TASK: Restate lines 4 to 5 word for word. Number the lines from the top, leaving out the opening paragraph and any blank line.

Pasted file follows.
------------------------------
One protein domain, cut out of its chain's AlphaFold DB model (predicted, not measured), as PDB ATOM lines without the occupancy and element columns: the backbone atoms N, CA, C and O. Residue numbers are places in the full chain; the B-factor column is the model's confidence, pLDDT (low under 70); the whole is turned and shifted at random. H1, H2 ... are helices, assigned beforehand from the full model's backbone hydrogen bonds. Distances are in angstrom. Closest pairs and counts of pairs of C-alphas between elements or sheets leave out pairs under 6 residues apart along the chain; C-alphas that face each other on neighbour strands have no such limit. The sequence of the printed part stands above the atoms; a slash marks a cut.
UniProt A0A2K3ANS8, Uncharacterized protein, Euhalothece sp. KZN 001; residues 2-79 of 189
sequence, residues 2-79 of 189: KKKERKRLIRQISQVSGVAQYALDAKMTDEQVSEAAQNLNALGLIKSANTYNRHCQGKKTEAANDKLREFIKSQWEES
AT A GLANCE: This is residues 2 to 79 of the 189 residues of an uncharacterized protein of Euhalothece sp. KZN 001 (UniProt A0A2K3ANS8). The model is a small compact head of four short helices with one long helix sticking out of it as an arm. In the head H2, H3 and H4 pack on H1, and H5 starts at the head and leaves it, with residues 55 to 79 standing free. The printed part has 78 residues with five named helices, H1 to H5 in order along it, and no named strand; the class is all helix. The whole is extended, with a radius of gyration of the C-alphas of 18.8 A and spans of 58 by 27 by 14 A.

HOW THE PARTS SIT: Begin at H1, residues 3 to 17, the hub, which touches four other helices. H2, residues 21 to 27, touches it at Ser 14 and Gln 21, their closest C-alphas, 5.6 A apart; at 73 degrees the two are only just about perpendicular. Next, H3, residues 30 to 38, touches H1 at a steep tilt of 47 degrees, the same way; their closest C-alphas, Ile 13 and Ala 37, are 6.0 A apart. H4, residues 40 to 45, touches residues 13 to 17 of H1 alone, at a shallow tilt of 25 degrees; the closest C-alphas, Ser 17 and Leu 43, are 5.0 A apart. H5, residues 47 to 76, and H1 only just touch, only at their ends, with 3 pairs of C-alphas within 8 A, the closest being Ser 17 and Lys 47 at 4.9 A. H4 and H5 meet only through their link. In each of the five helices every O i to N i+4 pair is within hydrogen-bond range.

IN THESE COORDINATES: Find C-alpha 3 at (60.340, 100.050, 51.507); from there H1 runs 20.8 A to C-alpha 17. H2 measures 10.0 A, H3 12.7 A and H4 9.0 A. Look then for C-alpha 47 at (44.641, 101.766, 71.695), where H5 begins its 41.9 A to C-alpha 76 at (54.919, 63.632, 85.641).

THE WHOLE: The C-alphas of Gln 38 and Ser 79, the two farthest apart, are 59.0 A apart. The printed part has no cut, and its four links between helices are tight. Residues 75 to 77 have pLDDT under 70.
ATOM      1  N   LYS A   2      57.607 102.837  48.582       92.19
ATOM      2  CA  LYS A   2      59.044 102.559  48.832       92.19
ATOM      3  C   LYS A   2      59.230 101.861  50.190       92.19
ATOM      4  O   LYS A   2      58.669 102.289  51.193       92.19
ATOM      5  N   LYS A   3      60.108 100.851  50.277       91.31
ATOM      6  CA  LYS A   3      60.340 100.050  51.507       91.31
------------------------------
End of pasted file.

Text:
HOW THE PARTS SIT: Begin at H1, residues 3 to 17, the hub, which touches four other helices. H2, residues 21 to 27, touches it at Ser 14 and Gln 21, their closest C-alphas, 5.6 A apart; at 73 degrees the two are only just about perpendicular. Next, H3, residues 30 to 38, touches H1 at a steep tilt of 47 degrees, the same way; their closest C-alphas, Ile 13 and Ala 37, are 6.0 A apart. H4, residues 40 to 45, touches residues 13 to 17 of H1 alone, at a shallow tilt of 25 degrees; the closest C-alphas, Ser 17 and Leu 43, are 5.0 A apart. H5, residues 47 to 76, and H1 only just touch, only at their ends, with 3 pairs of C-alphas within 8 A, the closest being Ser 17 and Lys 47 at 4.9 A. H4 and H5 meet only through their link. In each of the five helices every O i to N i+4 pair is within hydrogen-bond range.

IN THESE COORDINATES: Find C-alpha 3 at (60.340, 100.050, 51.507); from there H1 runs 20.8 A to C-alpha 17. H2 measures 10.0 A, H3 12.7 A and H4 9.0 A. Look then for C-alpha 47 at (44.641, 101.766, 71.695), where H5 begins its 41.9 A to C-alpha 76 at (54.919, 63.632, 85.641).